Why LSU’s Flau’jae Johnson is one of the best personalities in women’s college basketball

ALBANY, N.Y. — Flau’jae Johnson ran to the LSU bench, throwing her fist against her chest and shouting in celebration with her teammates.

Standing at just 5’9”, she’d just deflected a shot attempt from 6’4” UCLA forward Angela Dugalić in the closing seconds of the fourth quarter to all but seal the Tigers’ win and a berth in the Elite Eight. But that wasn’t her only big moment of the game.

With just over a minute and a half to go in the game with LSU leading 68-67, Johnson was on UCLA star guard Kiki Rice. Fighting through a screen as Rice drove to the basket, Johnson stayed with her and got a hand on the ball before it met the rim and even drew the charge — a deflating moment for the Bruins.

Angel Reese threw her arms around Johnson immediately afterward in an embrace. It was Johnson’s 24 points and 12 rebounds that helped get the Tigers over the line, particularly when Reese fouled out of the game minutes later.

LSU will now face Iowa on Monday night for a spot in the Women’s Final Four in Cleveland on April 5.

Johnson has taken a bit of a leap in her second year with LSU after bursting onto the scene as a freshman during last season’s run to the NCAA title. Almost all of her averages have risen as a sophomore, particularly as a scorer. She averages 14.7 points per game while shooting 39.5% from long range.

The scoring was important against the Bruins, but her work on the glass was perhaps more so. Reese said after their Sweet 16 game that the team went into Saturday with a mantra of “no rebounds, no rings,” and Johnson finished with a team leading 12 boards, which she let Reese know about afterward.

“We still got out-rebounded, but as a team and our guards did a great job tonight rebounding,” Reese said.

“Yeah, I had more rebounds than Angel,” Johnson replied.

“Just one! Just one,” Reese exclaimed.

Johnson plays the game with her heart on her sleeve, celebrating buckets with teammates and fans and getting even more excited when her teammates make a big play. When Reese got an and-1 to go in the second half, Johnson leapt directly into the air off both feet. The moment displayed her athletic hops, but also the type of passion and energy she brings to the court.

Asked about Johnson after the game, head coach Kim Mulkey emphasized the joy she brings on the floor and her work ethic behind the scenes as a basketball player and rapper.

“When you hear her talk, she just has that joy about her,” Mulkey said. “She has no agendas. She gets very little sleep. That kid is probably up at 5:00 every morning writing stuff for her career and goes to class and comes to practice and works out.”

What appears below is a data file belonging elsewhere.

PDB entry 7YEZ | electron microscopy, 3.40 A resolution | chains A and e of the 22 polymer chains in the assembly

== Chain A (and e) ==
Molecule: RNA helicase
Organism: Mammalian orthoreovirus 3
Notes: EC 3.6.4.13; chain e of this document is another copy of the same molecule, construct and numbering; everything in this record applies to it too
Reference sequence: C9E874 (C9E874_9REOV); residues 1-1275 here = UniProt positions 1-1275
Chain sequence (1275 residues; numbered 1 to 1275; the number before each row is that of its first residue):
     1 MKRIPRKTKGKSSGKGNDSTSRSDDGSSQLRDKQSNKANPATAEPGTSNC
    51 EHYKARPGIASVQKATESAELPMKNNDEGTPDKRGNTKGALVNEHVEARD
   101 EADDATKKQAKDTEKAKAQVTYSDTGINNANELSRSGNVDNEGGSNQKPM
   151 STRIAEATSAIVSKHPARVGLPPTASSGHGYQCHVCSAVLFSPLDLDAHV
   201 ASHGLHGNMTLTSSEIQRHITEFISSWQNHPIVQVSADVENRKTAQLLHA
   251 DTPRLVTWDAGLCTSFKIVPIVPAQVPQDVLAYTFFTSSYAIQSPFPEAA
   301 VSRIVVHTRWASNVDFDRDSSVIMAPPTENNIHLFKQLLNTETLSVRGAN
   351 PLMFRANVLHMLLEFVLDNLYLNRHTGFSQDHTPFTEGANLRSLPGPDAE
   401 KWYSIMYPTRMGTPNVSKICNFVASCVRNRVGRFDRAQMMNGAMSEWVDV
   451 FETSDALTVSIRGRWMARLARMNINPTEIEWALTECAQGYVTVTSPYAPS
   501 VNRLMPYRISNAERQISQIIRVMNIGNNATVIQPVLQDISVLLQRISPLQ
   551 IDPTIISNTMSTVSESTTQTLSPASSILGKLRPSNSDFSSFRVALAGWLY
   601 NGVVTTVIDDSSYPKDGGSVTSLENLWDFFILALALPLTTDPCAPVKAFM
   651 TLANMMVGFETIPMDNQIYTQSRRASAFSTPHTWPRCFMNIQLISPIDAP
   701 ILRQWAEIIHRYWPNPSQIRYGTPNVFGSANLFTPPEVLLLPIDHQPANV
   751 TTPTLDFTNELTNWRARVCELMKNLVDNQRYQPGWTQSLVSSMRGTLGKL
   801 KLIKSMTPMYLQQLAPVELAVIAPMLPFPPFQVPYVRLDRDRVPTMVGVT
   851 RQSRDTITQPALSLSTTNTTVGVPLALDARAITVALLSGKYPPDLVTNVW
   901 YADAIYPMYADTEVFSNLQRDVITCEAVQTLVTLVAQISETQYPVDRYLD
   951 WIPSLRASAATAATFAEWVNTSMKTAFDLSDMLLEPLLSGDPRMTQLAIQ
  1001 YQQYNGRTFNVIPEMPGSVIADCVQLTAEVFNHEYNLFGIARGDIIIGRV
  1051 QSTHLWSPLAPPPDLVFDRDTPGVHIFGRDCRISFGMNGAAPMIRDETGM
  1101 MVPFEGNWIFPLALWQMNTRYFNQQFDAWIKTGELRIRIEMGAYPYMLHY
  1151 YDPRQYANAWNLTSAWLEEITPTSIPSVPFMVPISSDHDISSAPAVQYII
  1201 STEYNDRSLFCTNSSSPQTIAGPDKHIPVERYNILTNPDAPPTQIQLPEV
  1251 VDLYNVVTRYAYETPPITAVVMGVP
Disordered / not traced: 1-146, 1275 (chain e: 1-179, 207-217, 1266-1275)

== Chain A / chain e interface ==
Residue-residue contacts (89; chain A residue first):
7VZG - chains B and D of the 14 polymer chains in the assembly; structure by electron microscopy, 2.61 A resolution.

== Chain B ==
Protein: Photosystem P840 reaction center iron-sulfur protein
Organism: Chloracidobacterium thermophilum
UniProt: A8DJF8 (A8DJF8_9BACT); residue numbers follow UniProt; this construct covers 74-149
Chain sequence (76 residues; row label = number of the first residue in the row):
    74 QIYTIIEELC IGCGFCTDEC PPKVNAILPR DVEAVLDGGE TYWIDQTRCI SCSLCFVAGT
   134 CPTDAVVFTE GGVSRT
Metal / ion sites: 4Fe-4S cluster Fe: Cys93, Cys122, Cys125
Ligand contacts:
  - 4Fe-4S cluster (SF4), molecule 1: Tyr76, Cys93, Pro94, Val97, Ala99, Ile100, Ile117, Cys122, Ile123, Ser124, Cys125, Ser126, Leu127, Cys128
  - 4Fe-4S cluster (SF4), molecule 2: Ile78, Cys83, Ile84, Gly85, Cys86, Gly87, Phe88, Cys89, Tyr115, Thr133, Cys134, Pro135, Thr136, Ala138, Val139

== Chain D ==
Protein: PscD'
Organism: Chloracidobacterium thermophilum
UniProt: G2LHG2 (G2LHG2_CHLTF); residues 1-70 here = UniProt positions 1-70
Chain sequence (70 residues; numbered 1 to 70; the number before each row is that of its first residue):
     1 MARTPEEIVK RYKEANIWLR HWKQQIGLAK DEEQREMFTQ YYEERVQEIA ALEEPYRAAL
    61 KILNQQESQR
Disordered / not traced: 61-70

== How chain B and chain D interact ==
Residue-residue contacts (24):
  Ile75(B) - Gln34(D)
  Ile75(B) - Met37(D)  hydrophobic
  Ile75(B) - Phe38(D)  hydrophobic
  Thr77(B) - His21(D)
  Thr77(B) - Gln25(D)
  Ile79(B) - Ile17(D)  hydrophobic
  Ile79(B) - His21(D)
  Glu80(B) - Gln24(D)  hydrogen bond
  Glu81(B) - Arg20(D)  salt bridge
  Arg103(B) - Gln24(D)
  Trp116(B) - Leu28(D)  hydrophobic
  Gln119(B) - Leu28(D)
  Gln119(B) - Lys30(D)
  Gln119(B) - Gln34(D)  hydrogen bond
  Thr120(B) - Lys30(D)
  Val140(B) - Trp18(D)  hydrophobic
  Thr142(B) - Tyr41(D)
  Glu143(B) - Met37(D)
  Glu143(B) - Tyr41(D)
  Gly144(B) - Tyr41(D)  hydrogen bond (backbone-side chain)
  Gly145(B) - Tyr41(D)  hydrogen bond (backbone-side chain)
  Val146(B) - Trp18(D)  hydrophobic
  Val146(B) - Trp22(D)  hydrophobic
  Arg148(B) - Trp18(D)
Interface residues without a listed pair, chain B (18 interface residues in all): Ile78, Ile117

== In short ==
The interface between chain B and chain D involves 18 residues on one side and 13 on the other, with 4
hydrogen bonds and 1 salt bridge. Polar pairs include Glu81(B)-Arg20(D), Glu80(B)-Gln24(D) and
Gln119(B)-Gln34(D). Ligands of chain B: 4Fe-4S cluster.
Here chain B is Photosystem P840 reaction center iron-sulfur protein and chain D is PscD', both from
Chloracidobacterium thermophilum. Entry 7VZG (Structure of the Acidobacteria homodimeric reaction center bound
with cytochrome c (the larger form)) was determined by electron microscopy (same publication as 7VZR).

Heading out of a timeout with the game all but in hand, Johnson went over to a large Tigers’ fan section in the arena and held her hand to her ear. She wanted to hear more, and it’s far from the first time she’s pumped up a crowd.

She’s been rapping since she was seven years old, according to the New York Times, having announced her commitment to the Tigers alongside the release of a new song.

Her musical inspiration comes from her late father, Jason Johnson, a rapper known by the stage name Camoflauge, who was fatally shot in 2003, months before the birth of his daughter. His stage name is the source of Johnson’s first name.

She’s taken some criticism for doing both basketball and rap at the same time, being told to “get in the gym” rather than record or perform. She released a new song titled “AMF” (Ain’t My Fault) just before LSU’s first round game.

On the court right after the Tigers win over UCLA interview cameras and ESPN’s Holly Rowe surrounded Johnson. The interview was memorable, but her personality and spirit was undeniable.

“Everyday I’m in the gym putting in reps, every day,” Johnson said. “I know people are gonna discredit me cause I rap and I hoop, so I know I’ve gotta go extra hard. So that’s what I do.”

Rowe mentioned the new single and how today’s win was her fault. In response, Johnson smiled and raised her arms up to both sides.

“It’s our fault! It is our fault!”

Later, sitting in the postgame press conference with teammates and Mulkey, Johnson was asked if this was the best game of her career and had a quick answer.

“No. I’ve played better games. I feel like my whole life, I’ve been hooping a whole long time. This is just a bigger stage for me, and just give all the glory to God and working. That’s it.”

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